Statements by Council Leader John Holdich reported in the press do not give the impression that this support will be forthcoming. There is a long history on this site with three parties in a relationship which has evolved to a stand-off. As well as the City Council and Hawksworth there is Invesco, owners of Queensgate and two large parts of the North Westgate Area.

The City Council wishes to pursue its own scheme, although it does not own any of the land and has no scheme drawn up. Invesco, busy with Queensgate upgrade, has no enthusiasm for this site and fell out with Hawksworth over the multi-screen cinema. It's time for heads to be banged together or, more productively, for some humble pie to be eaten.

There now appears to be some consensus on the scale and contents of the scheme leaving differences of approach on who should develop the site. The problem of multiple ownerships on this site tells us that compulsory purchase powers must now be applied to enable a scheme to be implemented. Accordingly we look forward to the City Council reaching a partnering agreement with one developer, Hawksworth, who has shown a long-standing commitment to produce a scheme. We are very disappointed that such a relationship is not yet in place.

Should the City Council wish to go it alone they should get on with it. The general public has seen nothing from them and they have not purchased a single property in the area since they announced their intention to redevelop North Westgate in October 2016.

The Civic Society is concerned that this site has been undeveloped for the past thirty years with several schemes coming forward but not progressing for a variety of reasons. Now is the time for action!

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Time to refelect

This article was first published in the 18 October 2018 edition of Peterborough Telegraph. It was written by committee member Toby Wood.

What counts as the end of year? Well actually it can be quite variable. For most of us the end of the year is December 31st although if you're in a school then July marks the end of the year while, confusingly, the tax year ends in April.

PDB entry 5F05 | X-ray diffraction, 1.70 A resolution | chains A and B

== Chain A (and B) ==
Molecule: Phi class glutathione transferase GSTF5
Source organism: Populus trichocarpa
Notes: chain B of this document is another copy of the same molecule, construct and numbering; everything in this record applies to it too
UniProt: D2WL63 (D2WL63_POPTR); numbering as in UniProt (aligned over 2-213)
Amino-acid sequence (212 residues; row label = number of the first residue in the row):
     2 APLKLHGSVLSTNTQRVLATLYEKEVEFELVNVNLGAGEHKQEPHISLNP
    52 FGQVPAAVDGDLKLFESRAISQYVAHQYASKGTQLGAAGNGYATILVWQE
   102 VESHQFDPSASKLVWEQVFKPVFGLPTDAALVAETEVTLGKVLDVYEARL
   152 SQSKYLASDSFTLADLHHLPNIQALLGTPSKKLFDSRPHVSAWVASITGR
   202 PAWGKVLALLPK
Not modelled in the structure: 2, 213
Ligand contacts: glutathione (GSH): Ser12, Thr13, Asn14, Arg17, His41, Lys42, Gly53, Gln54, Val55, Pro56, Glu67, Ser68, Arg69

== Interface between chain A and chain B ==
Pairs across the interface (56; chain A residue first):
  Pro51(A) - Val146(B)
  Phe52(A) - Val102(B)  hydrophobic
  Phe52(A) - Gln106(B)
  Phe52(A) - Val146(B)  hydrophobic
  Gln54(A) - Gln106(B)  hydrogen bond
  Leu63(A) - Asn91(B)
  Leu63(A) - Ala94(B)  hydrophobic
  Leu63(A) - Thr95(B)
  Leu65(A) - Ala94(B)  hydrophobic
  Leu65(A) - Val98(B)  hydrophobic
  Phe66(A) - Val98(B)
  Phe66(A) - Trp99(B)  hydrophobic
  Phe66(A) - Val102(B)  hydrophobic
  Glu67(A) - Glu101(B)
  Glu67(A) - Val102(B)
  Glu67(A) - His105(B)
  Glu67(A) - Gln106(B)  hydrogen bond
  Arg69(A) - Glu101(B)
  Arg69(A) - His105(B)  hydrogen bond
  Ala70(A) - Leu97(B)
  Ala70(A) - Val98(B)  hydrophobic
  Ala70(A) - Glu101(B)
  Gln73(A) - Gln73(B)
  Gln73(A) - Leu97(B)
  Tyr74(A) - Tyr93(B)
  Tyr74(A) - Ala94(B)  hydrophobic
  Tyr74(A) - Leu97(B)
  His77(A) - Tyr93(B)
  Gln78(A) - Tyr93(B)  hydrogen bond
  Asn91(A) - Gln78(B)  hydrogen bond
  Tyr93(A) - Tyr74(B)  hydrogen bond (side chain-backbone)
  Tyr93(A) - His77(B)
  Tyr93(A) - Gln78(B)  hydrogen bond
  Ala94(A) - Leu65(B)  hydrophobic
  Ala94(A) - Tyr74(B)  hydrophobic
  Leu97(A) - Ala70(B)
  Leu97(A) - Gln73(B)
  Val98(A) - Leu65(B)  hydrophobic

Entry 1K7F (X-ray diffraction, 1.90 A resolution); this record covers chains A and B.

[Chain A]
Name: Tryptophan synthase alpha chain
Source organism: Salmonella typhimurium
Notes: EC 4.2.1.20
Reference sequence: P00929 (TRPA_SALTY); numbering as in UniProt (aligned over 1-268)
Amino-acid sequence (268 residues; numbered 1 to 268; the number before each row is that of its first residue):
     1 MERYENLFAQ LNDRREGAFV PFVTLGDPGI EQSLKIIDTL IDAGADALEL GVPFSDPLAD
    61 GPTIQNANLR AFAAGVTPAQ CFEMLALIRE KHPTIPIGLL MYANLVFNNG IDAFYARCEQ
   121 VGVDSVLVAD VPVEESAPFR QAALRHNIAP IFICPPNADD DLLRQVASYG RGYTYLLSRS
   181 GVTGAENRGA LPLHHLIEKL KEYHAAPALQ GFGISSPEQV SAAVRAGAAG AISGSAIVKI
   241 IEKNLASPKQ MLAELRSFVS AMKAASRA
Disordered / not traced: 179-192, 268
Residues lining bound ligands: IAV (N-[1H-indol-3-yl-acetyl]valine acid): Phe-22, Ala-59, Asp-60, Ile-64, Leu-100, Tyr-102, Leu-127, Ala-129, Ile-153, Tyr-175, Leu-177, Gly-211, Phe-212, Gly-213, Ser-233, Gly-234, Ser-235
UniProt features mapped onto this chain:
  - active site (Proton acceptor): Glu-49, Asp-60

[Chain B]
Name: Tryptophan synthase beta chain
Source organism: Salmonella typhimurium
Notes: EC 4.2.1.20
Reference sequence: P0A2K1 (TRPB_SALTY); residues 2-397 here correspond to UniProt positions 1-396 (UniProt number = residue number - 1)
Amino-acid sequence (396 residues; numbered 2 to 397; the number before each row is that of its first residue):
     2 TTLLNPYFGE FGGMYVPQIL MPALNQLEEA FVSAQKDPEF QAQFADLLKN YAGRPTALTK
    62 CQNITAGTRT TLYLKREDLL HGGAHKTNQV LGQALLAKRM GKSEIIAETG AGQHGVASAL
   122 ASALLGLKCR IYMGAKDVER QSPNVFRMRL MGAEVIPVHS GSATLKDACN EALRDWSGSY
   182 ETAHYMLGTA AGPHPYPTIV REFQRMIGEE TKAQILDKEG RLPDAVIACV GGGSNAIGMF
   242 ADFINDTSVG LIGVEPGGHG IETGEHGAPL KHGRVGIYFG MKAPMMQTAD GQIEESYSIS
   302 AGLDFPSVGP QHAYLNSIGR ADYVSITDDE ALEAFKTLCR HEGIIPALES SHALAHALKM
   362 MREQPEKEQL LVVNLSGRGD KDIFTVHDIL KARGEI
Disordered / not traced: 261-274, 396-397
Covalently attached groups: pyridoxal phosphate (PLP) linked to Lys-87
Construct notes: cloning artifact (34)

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Even Peterborough Civic Society has an end of year and it is around now - our annual general meeting is coming up and by then all our members will have received an annual report detailing activities during the past year. Much has happened this year and I am reminded of my Catholic upbringing when I divide the year into three categories - heaven, hell and limbo.

First heaven (or as near to it as we Peterborians are likely to get) - the Cathedral. Despite the severe financial difficulties experienced by our most esteemed building and its guardians, the Cathedral authorities have done a great deal to improve matters for the general public. The new interpretation boards are excellent and the acquisition of the Tim Peake space capsule inspired and the recent Museum of the Moon was indeed awesome. Thousands of new visitors will have seen our most distinguished building and will hopefully return again. The Civic Society heartily commends recent efforts to increase Cathedral footfall.

Vivacity has been instrumental in arranging for the three Antony Gormley Places To Be statues to be re-erected in the city centre and these look imposing on the city centre skyline. They add yet more interest to the area round Cathedral and St John's Squares.